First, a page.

China’s lack of clear policies and regulations in areas such as privacy can explain how it caught up so rapidly in certain AI application fields. For example, the ubiquity of surveillance cameras in China creates a big market for AI firms specializing in visual and facial recognition. This market would not have grown so fast in many other countries with tighter regulations on privacy. As a project leader, also from NISE Intelligent Technology, told us, the loose privacy regulations in China are a critical advantage for some domestic AI companies.
Challenges and Future Prospects
By many indicators, China is now on the global frontier of AI in terms of technological development and market applications. The unique technological, market, policy environments that Chinese firms face in the emerging AI sector have given them a window of opportunity to catch up with global leaders rapidly.
But, paradoxically, while China may have caught up in record time, the conditions that have allowed it to do so may impede its further development in AI.
For example, given the open science nature of AI and the advantages of being quick followers, Chinese firms often lack strong incentives to invest in developing core AI technologies. Unlike in Western developed economies where companies are the primary holders of AI patents, in China, the majority of AI patents are filed by universities and research institutes, most of which are government owned or sponsored. However, university-industry linkages in China are relatively weak, and technology transfer remains rather limited. Overall, although aggregate AI research outputs (e.g., scientific publications, patents) are rising rapidly in China, truly original ideas and breakthrough technologies are lacking.
Further, the uncertain business environment in China, coupled with the huge market for AI products and Chinese consumers’ enthusiasm to adopt them, leads companies and investors to favor applied AI research that can bring quick money instead of more basic research that promises to have long-lasting impacts. At a more fundamental level, the research culture in China needs a great deal of improvement, as many researchers have highlighted.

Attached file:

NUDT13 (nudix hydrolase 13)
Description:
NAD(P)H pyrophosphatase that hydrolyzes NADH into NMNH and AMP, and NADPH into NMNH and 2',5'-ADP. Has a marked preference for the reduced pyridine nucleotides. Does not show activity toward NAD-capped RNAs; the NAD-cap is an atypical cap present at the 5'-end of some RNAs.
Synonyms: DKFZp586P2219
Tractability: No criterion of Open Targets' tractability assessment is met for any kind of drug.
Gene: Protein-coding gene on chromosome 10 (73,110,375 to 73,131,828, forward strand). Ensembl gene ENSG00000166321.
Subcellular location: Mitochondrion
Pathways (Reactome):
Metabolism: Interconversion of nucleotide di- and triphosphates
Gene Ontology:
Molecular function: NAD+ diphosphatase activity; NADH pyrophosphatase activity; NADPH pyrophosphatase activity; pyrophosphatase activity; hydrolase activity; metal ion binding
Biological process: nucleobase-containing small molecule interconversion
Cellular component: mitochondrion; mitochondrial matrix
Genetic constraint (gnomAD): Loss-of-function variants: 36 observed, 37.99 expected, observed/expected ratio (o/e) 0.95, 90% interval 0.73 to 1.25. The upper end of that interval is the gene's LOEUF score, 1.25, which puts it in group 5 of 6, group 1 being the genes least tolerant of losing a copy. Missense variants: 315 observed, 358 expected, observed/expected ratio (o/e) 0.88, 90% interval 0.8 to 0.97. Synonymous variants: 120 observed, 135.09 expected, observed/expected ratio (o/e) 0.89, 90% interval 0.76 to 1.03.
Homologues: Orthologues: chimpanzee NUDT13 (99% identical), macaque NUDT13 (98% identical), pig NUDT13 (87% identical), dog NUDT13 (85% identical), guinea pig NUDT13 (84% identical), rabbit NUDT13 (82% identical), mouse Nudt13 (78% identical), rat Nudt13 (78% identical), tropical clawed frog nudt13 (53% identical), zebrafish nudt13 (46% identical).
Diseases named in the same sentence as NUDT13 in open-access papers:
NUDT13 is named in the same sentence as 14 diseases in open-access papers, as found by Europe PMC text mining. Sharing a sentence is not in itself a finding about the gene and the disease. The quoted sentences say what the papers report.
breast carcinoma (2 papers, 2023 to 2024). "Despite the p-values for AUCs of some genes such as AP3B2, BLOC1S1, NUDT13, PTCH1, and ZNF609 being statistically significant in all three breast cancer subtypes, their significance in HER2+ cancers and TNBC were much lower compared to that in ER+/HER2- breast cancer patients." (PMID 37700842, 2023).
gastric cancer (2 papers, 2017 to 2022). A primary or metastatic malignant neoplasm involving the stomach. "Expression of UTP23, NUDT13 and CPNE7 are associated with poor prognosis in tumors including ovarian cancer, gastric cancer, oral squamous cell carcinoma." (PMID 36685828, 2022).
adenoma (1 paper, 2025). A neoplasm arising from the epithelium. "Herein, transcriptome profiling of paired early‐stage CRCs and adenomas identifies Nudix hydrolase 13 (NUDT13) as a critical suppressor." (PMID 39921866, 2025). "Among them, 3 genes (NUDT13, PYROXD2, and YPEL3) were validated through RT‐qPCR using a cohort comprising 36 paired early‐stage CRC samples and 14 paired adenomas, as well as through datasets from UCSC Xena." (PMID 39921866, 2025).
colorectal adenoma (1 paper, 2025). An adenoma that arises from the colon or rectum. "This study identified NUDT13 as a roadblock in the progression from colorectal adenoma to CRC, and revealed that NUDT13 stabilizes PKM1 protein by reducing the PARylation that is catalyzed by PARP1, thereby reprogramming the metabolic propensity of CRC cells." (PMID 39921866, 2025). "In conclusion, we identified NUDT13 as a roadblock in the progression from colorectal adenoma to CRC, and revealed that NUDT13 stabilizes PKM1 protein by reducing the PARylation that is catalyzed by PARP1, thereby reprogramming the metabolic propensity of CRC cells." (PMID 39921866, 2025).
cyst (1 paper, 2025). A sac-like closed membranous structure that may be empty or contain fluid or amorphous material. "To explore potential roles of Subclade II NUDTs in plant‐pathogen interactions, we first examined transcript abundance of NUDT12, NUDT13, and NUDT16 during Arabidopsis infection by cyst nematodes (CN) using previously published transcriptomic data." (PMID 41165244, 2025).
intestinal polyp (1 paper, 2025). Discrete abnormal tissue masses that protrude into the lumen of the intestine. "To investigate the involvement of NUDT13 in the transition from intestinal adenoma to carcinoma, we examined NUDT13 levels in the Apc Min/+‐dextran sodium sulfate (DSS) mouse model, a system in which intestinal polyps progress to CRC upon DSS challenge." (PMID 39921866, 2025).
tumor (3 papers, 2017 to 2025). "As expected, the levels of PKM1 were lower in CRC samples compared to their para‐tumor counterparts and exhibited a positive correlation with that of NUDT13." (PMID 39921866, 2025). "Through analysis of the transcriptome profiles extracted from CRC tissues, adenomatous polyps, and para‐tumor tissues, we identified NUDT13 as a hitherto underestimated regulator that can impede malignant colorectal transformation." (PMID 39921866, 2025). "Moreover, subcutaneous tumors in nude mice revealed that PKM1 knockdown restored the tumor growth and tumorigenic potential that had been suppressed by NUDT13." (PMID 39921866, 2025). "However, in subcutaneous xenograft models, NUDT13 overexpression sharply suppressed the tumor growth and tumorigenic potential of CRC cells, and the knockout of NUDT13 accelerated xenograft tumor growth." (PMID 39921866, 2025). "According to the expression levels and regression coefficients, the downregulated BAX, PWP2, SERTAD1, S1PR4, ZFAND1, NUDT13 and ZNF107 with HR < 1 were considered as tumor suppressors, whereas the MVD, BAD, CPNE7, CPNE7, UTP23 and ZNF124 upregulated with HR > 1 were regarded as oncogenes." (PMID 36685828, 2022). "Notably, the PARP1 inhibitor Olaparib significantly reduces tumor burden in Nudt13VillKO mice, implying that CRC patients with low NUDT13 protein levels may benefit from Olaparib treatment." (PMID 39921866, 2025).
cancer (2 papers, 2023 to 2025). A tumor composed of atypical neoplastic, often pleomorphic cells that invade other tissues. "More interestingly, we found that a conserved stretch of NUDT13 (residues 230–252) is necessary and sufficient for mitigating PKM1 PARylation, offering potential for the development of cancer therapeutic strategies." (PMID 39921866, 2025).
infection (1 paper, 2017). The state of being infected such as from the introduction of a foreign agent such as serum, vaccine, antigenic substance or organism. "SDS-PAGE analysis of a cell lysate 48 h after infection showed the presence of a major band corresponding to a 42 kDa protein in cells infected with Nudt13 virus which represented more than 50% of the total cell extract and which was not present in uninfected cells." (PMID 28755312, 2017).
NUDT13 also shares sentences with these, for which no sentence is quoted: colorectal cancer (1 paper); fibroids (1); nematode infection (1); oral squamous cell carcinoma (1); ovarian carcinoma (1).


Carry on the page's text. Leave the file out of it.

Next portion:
On the policy front, the relaxed regulatory environment has proved to be a double-edged sword. While some firms are bold enough to take advantage of such environment by aggressively pushing different AI applications to markets, others feel frustrated as they don’t know what is allowed due to such policy uncertainty. The chairman of Suzhou Blue Amber Medi-Tech, a medical device company, lamented that this uncertainty has led his company to decide to not touch any data that might fall into certain gray areas (e.g., use of personal health data for other commercial purposes). “Our current thinking is that if we don’t need to touch the data, we will not touch it. … But, if we do not touch the data, a significant part of the value [of the data] is not realized. So, from our company’s point of view, we do hope that the government will make the regulations clear sooner.”
Today, the global business and technology environments face a set of political uncertainties. These include the U.S.-China trade war and heightened conflicts over intellectual property rights, the deglobalization movement, increasing protectionism, and so forth. These challenges will have an immediate impact on China’s further catching-up in AI, but their long-term influences on the rate and direction of China’s AI innovation remain to be seen. In the meantime, regardless of such uncertainties, the coopetition between the U.S. and China in the AI space will continue for many years to come.